Inside a Catholic school in Portland, Oregon, high school sophomores break into groups to discuss some once-taboo topics: abusive relationships and consent.
At one desk, a girl with banana-colored fingernails begins jotting down some of the hallmarks of abuse: Physically hurting you, verbally abusive, can be one-sided. She pauses to seek input from her classmates, boys and girls alike, before continuing: “It messes up your mentality and your, like, confidence.”
For the first time this year, Central Catholic High School, like public schools in the city, is using educators from a domestic violence shelter to teach kids about what it means to consent. The goal is to reduce sexual violence and harassment and help teens understand what behaviour is acceptable — and what’s not — before reaching adulthood.
“We’re talking about dating violence, sexual assault, relationships, #MeToo — all of those things. I think you have to be intentional about bringing this program into our classrooms,” said David Blue, the school’s director of diversity and inclusion.
What’s happening at this school in liberal Portland points to a larger debate unfolding in blue states and red, as lawmakers, educators and teens themselves re-examine whether sex education needs to evolve in the #MeToo era. Central to the conversation is whether schools should expand curriculums to help kids understand consent — a concept often defined differently from state to state.
“#MeToo has brought the issue of consent into the national spotlight, but it’s abundantly clear that people still struggle with the culture shift that’s happening,” said Jennifer Driver, state policy director of the Sexuality Information and Education Council of the United States, which favours liberal sex ed policies.
Since January, dozens of new sex ed bills have been floated in statehouses; five have passed — two requiring specific instruction about consent, according to the Guttmacher Institute, which tracks sexuality and reproductive health issues. In all, 10 states and the District of Columbia require that consent be part of the sex ed curriculum, while 32 states require that abstinence be stressed in schools that teach sex education. Most federal funding for sex ed goes to abstinence programs.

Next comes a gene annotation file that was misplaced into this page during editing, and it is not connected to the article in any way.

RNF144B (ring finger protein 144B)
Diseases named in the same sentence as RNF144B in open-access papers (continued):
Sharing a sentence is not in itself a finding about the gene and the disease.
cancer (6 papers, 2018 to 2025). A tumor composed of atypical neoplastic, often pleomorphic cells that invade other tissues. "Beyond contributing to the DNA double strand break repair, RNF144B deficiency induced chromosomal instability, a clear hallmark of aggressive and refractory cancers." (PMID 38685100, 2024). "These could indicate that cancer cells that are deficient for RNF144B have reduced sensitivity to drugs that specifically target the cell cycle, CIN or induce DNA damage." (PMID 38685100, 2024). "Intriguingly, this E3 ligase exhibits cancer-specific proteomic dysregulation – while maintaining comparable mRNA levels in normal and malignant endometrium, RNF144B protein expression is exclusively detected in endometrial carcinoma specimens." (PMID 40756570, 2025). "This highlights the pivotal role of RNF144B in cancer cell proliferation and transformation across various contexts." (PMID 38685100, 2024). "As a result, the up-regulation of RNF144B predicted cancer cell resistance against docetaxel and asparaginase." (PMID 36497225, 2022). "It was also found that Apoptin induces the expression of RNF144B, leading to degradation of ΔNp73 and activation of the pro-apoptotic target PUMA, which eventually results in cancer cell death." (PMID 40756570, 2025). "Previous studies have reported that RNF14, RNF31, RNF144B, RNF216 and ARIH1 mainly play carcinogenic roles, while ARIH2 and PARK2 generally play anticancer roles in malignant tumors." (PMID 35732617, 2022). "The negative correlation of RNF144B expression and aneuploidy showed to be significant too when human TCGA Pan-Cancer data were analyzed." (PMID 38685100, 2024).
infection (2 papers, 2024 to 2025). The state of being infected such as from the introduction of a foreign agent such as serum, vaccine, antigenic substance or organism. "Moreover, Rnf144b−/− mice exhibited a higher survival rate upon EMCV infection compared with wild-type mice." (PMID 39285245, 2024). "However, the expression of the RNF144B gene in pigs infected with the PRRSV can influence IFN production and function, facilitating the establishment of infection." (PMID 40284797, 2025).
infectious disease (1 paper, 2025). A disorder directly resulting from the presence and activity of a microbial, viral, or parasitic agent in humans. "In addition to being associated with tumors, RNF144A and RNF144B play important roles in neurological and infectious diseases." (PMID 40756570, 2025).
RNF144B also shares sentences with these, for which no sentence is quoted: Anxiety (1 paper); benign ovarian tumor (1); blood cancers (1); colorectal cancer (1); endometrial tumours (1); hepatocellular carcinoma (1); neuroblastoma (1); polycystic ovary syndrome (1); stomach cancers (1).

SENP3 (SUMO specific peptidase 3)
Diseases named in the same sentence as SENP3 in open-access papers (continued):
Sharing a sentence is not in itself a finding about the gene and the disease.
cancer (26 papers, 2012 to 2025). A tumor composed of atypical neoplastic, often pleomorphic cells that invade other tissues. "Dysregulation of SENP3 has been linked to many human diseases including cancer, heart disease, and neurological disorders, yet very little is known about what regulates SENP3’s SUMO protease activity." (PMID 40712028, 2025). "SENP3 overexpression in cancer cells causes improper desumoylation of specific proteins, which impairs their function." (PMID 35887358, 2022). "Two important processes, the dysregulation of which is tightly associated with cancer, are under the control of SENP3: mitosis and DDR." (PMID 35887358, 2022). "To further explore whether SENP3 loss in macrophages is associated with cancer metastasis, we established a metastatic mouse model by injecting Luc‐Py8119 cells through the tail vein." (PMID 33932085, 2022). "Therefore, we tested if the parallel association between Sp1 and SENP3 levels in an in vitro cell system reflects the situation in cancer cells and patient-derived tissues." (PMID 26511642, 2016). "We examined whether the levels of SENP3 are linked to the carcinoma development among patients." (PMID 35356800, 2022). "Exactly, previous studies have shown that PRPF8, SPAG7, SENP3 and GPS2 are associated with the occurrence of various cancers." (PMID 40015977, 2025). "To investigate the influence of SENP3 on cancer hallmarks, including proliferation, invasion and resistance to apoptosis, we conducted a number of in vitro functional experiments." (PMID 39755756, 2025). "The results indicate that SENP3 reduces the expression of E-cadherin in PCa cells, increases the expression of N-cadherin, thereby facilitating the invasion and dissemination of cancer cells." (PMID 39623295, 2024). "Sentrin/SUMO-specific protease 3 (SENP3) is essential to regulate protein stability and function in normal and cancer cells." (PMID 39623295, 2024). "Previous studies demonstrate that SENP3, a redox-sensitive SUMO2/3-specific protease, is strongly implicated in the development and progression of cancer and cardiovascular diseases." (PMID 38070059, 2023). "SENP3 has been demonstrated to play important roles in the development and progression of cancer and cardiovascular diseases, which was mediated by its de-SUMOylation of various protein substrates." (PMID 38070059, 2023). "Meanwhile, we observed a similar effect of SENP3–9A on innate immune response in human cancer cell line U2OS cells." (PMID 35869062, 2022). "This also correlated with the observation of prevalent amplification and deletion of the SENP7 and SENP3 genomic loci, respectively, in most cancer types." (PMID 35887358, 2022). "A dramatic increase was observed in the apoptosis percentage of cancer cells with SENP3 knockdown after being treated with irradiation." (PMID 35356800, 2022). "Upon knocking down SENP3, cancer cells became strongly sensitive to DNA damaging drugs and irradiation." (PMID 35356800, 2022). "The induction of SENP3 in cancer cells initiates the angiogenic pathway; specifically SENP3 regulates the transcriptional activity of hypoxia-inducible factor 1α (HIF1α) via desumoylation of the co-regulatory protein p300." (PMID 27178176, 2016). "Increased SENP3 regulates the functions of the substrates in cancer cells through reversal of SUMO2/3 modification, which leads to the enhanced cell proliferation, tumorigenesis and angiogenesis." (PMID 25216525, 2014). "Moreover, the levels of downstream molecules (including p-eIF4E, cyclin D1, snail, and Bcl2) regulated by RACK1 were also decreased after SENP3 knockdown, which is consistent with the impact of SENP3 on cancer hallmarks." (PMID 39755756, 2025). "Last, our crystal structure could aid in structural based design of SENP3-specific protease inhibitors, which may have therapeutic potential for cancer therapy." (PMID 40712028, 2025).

Sex ed in the classroom has shifted from the explicit information on sex, contraception and sexually transmitted diseases taught amid the AIDS epidemic in the 1980s and 1990s to the abstinence-focused agenda that followed the rise of conservative politics. With the #MeToo movement, things may be changing again, but local school districts often have the final say in shaping the curriculum.
A few abstinence-focused states, such as Virginia and South Carolina, have added consent to the curriculum. And Oklahoma lawmakers this year considered a bill that would have forced high schools to teach consent. The Legislature eventually passed a narrower measure requiring that schools with a sex ed curriculum incorporate teaching about consent. It leaves other districts of the hook, but state Sen. Carol Bush, the Republican sponsor, called it “baby steps.”
In Cadillac, Michigan, a reliably Republican small town, educators teach consent after the school board voted more than a decade ago to change its sex ed curriculum from “abstinence only” to “abstinence based.” These days county prosecutor Jason Elmore regularly visits the high school to tell students what it means for sexual contact to be given “freely and honestly” and how alcohol and marijuana undermine that. In the past year alone, he’s prosecuted a half-dozen Cadillac students for sex crimes.
“In this school?!” one boy exclaimed at a program last month.
In Tennessee, where the state mandates an abstinence-based curriculum, some teenagers are leading their own discussions about consent off-campus.
“There’s this thing in the South that you just don’t talk about things — provocative things,” said Savanah Thompson, 15, of Memphis. “That’s where our school system — and school systems nationwide — have failed us. In middle and elementary school, I didn’t know I could say no.”
Thompson is part of Memphis Against Sexual Harassment and Assault, a youth advocacy group that has lobbied the school district to fill its Title IX director’s job, conducted peer training on consent and organized “Survivor Power Coffee Hours.”
The issue is personal to Thompson. She said she was catcalled, groped, pinned against a locker by another student — and later blamed for it — in eighth grade.
“We’re being taught all of these things preparing us for college,” Thompson said. “But they’re not teaching you how to cope with things that can derail your life.”
Some who oppose teaching consent in favour of abstinence programs — or what’s now called “sexual risk aversion” — believe the consent curriculum signals an approval of teen sexual activity. Mary Anne Mosack, who runs the abstinence-focused group Ascend, said some “safe-sex” programs had gone too far, promoting activities such as “naked cuddling.”
Her critics call it unreasonable to tell students to delay sex until marriage, when half of all Americans have sex before leaving high school and only 3 per cent wait until marriage, according to Dr. John Santilli, a Columbia University researcher.
“Abstinence until marriage in America in 2019? It’s an impossible goal,” said Santilli. “On the other hand, I think we ought to tell young people if they’re not ready to have sex with people, if they’ve had too much to drink, if they somehow feel uncomfortable with somebody, they can say no. To me, that’s feminism in action.”
Contributing were AP reporter Gillian Flaccus from Portland, Oregon, and AP National Writer Martha Irvine from Cadillac, Michigan. Dale, who reported from Philadelphia, writes about gender issues and #MeToo for The Associated Press. Follow her at https://twitter.com/Maryclairedale
Maryclaire Dale, The Associated Press